Graphic Nonfiction: Andy Warner on the Difficulty of Changing Minds About Climate Change

Welcome to another edition of Graphic Nonfiction, where we take a look at a creator's use of visual storytelling to explore the real world. Today's edition returns to the "gold standard" of nonfiction comics creators, Andy Warner. While Andy often works with The Nib these days, this example comes from Knowable Magazine. The theme is on the trouble with trying to convince people about climate change, but in some ways, it also looks at how polarized our feelings are in general.

Here's the link to the comic itself, showing Andy's ability to use visuals to express his points, while still putting together a lot of textural information, too. What's interesting to me is that this time out, Andy goes for a more comedic approach than I'm used to, as we'll see in these examples below.

The first visual is typical of Warner's style, using a graphic image to display that the differences between left and right on climate change are as drastic as a drought and flood. It gets the reader thinking, and allows him to move into denser, more text-based sections where he interviews experts:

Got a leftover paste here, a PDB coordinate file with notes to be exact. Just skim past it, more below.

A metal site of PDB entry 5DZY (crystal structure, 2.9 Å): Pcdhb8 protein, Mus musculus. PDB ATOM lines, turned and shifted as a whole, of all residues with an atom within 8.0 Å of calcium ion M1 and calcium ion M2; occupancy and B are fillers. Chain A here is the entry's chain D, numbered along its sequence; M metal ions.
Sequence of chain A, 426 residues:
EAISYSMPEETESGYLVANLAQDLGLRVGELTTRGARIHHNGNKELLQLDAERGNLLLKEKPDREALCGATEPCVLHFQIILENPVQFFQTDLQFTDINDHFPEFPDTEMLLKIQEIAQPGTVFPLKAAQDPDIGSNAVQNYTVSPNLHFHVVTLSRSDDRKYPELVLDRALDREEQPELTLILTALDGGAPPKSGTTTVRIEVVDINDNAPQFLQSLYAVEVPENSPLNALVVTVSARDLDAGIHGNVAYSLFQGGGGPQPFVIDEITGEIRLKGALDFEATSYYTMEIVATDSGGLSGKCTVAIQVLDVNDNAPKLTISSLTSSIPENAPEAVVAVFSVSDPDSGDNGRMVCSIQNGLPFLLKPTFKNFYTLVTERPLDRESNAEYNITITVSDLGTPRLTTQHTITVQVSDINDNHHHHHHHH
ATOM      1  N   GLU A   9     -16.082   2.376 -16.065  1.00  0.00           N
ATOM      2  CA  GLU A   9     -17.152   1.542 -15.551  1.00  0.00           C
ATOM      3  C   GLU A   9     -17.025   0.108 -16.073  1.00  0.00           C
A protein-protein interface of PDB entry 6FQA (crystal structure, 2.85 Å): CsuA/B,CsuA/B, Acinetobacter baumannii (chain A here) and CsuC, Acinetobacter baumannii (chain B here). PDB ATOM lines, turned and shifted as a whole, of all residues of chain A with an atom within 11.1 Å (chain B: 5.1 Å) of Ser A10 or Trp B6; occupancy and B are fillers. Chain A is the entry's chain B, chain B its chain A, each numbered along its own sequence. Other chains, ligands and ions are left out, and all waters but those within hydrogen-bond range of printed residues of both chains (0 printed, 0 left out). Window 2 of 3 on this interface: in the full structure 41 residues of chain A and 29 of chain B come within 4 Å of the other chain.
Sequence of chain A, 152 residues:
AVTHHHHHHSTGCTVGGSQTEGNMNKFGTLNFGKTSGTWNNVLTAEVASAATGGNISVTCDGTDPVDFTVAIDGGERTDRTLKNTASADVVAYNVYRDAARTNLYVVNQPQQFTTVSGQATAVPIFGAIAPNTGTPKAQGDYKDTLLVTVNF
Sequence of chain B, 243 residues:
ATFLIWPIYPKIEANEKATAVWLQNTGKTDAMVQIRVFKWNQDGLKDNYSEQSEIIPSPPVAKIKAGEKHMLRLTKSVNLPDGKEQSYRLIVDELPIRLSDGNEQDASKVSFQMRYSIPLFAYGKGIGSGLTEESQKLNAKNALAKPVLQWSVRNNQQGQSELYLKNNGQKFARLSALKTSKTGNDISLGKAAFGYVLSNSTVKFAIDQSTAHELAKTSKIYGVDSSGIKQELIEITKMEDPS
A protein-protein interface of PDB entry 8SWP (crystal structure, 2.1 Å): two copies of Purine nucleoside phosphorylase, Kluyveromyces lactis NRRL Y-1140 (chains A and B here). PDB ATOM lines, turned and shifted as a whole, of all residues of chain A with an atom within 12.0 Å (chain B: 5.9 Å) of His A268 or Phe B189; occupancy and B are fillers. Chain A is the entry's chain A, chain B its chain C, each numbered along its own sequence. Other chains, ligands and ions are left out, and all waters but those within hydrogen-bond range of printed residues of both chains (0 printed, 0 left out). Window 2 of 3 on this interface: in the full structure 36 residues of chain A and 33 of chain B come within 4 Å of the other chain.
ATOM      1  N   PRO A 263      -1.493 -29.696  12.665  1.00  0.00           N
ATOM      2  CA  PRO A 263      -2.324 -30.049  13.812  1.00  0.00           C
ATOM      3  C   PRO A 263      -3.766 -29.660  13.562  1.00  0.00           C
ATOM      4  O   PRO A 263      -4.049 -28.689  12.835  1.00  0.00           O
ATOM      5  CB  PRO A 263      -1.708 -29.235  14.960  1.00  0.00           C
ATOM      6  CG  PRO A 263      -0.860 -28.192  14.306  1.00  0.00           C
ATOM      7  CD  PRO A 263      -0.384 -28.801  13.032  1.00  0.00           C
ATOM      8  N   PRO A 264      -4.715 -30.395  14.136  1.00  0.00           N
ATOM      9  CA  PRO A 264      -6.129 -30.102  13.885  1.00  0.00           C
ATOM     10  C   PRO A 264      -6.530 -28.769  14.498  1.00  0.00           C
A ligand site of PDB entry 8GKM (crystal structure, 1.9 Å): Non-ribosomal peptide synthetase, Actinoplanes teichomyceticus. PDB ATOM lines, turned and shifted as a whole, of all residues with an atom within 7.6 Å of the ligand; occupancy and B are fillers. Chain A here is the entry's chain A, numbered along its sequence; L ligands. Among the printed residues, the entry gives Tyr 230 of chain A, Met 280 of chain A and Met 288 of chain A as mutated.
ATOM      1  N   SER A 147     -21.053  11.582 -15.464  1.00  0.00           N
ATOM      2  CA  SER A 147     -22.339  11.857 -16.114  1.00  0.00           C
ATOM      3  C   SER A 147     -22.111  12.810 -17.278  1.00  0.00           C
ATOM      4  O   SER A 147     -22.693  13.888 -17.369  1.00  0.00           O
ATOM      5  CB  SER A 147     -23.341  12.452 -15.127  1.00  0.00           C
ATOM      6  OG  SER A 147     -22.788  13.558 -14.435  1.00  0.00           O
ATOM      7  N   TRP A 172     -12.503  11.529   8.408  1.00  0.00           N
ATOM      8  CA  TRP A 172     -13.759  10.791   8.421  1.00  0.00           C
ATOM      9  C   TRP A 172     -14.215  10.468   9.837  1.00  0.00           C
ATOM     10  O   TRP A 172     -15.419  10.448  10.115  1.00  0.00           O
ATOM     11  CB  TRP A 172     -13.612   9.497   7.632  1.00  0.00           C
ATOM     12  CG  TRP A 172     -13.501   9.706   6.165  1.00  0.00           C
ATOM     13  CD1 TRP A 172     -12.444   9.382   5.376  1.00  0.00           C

After showing their thoughts and rather striking pull quotes from John McCain and Mitt Romney during their campaigns (contrasted with Trump's flat-out denial of climate change), Andy does one of the illustrations he's best at--a chart that's both visually interesting and full of facts, one of several in this article:

The little floating CO2s really add to this one, especially since they lead the reader's eye to the dramatic fluctuations. Additionally, Warner makes sure they don't all look alike, something others might not think about when putting together their art for a piece like this. That's what I mean when I say that Andy is one of the best at doing graphic nonfiction.

While it's obvious from our own eyes and ears that the GOP is in the wrong on climate change, I like that Warner reminds us that it's not just Republicans who ignore science. Especially since this picture made me laugh out loud. This is typical of the humor Warner uses in his piece, and it's a bit more than I'm used to seeing from him. (Maybe he's spending too much time with Matt Bors!)

Bonus points on this being a nice reference to Attack of the Killer Tomatoes!

After further interview snippets, Warner hits on the one thing that might change the equation of climate change denial: Money. He also points out that the evidence of our own eyes may also help, pointing out alliances like the one illustrated below:

Here Warner brings together multiple elements of his illustration style: A bit of text, a helpful map, and iconic imagery of the political parties (another theme in this piece, artistically).

In the end, Warner proposes that this--the practical effects of climate change--might be what helps us all to make the world better for us to live in. The unanswered question--at least here--is, "Are we too late?"

I love Warner's work and it's great to see him tackle a subject like this one that plays to his in-depth research and visual strengths. I encourage you to read the entire article here.